It wasn’t widely reported during the debate of the 2017 National Defense Authorization Act (NDAA), nor indeed was it mentioned in either the House or Senate versions of the bill, but the NDAA has a provision within it that would allow the US to send shoulder-fired anti-aircraft missiles to rebel factions in Syria.
The provision was slipped into the conference report by Rep. Ted Yoho (R – FL) during the conference to reconcile the House and Senate versions, and would allow such arms shipments so long as Congressional committees approve of the move.
Incredibly, Rep. Yoho had previously successfully put an amendment into the House version which forbade the US from sending any anti-aircraft missiles to the rebels at all. There was no amendment at all in the Senate bill, and Yoho presented the the new version as a “compromise” that would ensure Congress at least had some say on the secret weapons smuggling program.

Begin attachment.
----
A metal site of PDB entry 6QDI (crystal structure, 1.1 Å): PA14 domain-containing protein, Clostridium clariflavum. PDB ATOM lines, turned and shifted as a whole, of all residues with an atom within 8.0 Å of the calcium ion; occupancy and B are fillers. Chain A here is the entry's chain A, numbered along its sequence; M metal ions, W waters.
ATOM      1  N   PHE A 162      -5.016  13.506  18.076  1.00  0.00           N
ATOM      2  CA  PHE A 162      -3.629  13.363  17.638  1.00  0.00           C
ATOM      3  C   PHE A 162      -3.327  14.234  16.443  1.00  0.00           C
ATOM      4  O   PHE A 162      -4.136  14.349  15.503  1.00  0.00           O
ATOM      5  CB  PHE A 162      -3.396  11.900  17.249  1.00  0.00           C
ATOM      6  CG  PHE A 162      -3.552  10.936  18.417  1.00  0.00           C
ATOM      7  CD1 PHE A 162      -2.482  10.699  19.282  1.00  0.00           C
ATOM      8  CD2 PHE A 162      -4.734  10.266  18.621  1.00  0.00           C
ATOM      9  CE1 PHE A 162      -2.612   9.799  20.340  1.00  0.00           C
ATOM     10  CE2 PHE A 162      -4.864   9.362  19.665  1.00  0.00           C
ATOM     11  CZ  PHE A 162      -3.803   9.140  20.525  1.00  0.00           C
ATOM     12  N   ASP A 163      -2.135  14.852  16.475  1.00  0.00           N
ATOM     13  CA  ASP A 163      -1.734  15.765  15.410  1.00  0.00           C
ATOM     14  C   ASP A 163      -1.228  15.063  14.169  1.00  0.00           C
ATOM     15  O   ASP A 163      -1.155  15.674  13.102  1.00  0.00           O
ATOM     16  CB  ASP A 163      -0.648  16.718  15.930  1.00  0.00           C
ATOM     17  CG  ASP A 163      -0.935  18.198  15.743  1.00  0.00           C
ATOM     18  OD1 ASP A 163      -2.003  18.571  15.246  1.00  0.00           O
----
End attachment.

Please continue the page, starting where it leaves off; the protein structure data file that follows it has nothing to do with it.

President-elect Donald Trump is opposed to the ongoing CIA arming of Syrian rebels, and has said he expects to end the program outright when he gets into office. Until he actually does so, however, the NDAA opens the door for such shipments until Trump pro-actively does something to stop such a move.